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Disability Services

Location: Counseling Office, MTC 103

Wor-Wic provides reasonable accommodations for individuals with disabilities, in compliance with the Americans with Disabilities Act (ADA) of 1990 and Section 504 of the Rehabilitation Act of 1973. The college does not diagnose or treat disabilities, but does provide reasonable accommodations to ensure that disabled students have and equal opportunity to participate in Wor-Wic's educational programs. Student examples of disabilities eligible for services include:

  • Learning disabilities
  • Attention Deficit Hyperactivity Disorder (ADHD)
  • Psychological disabilities (ex: depression, anxiety, PTSD)
  • Chronic medical conditions
  • Deaf/Hard of hearing
  • Visual disabilities
  • Autism Spectrum Disorders
  • Traumatic Brain Injury

In order to provide students with accommodations, documentation of the disability must be provided to the Disabilities Office. Documentation can be an official evaluation or letter from a licensed professional that clearly states your diagnosis. The college does not evaluate, diagnose or treat disabilities.

Appropriate documentation should be submitted to the Academic and Disabilities Counselor or the Director of Counseling at least four weeks before the start of classes so that eligibility can be determined and the appropriate accommodations can be made.

Text, voice and computer modem users can call Wor-Wic toll free through the Maryland Relay Service by calling Customer Service 1-800-552-7724 or 410-767-6960 (Voice/TTY); Customer Service 1-443-453-5970 (Video Phone).

Seeking Learning Accommodations

Based upon the nature of your disability, you may be eligible to receive certain accommodations to assist you with your education.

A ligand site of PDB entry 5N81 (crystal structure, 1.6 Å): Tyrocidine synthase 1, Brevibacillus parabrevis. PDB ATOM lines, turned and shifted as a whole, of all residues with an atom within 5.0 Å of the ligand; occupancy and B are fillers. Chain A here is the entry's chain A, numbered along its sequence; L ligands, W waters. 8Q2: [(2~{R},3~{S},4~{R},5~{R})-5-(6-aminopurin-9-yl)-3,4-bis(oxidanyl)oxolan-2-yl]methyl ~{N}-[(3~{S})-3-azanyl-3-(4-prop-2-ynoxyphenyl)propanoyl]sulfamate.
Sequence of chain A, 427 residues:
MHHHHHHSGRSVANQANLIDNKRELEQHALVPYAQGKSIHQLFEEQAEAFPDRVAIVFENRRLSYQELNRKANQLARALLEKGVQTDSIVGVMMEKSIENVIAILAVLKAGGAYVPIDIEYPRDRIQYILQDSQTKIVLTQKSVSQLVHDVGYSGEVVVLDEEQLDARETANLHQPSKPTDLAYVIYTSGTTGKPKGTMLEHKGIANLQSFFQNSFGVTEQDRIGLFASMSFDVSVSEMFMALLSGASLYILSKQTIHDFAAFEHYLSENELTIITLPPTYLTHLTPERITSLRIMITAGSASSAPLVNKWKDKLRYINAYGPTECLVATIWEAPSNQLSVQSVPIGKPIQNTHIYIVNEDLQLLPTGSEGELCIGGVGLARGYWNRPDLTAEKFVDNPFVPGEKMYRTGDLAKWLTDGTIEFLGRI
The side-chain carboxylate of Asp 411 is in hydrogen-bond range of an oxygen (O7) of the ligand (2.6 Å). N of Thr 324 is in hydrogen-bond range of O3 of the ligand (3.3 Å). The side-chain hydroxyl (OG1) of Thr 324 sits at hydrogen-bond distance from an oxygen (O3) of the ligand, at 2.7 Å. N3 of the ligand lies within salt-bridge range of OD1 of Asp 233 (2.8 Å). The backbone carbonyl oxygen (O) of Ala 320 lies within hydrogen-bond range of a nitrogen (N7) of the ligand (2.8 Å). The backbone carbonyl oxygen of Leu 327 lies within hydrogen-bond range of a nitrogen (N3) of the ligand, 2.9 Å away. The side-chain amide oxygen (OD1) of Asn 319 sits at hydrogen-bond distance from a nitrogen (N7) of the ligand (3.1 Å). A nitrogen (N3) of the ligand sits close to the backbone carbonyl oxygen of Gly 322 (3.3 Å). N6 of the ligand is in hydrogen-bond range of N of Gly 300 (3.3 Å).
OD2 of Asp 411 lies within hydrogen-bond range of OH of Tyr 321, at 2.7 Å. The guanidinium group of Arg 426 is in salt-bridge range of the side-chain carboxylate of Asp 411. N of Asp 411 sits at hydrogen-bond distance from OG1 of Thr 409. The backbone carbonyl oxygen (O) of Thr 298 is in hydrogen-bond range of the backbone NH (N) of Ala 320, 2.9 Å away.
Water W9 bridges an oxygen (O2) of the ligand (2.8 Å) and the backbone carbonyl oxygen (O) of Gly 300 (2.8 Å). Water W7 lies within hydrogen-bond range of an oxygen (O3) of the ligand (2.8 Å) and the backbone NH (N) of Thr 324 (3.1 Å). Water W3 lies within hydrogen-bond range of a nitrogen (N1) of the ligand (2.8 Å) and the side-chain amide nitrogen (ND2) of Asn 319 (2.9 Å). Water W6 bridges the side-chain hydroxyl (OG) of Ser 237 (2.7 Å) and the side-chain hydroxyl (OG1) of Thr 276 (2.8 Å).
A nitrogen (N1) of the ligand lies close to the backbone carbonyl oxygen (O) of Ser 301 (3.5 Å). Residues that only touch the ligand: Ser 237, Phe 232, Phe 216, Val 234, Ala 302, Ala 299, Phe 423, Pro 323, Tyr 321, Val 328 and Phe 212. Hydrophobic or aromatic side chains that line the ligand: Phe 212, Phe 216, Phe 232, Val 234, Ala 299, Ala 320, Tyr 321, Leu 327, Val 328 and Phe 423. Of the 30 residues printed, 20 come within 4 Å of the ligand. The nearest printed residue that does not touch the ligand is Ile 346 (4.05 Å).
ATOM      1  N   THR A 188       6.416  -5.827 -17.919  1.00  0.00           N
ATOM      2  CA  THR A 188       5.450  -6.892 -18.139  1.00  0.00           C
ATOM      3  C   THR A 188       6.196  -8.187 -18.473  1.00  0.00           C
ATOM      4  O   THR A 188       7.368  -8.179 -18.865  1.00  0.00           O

Some common accommodations include:

  • More time on tests
  • Taking tests outside of the classroom
  • Notetaking accommodations
  • Use of a recording device in the classroom
  • Assistive technology for learning disabilities & visual impairments
  • Sign language interpretation

Accommodations are looked at on a case-by-case basis with evaluation from the Disabilities Office staff. Not all students will qualify for all accommodations.

For more information, please see our guide to accommodationsAdobe Portable Document Format (PDF) icon.

Transitioning from High School

Making the transition from high school to college is tough for all students, but especially so for those with disabilities. College requires a great deal more independence and hard work than high school curriculums do.

In many instances, students are not eligible for the same level of academic supports that their IEP’s or 504 plans entitled them to in high school. It is also important to note that the IEP/504 plan is not automatically forwarded to your new college—it is your responsibility to provide the information to the college.

To help educate students and their families about this transition, the Disabilities Office has prepared a PowerPoint presentation to go over some of the critical issues associated with transitioning from high schoolMicrosoft PowerPoint Presentation icon.

Additional Internet Resources

Disabilities Office Staff

Counseling and Disability Services

Rosemarie Bagnall
Administrative Associate I, Student Services

Karen Mohler
Academic and Disabilities Counselor

Penny Walters
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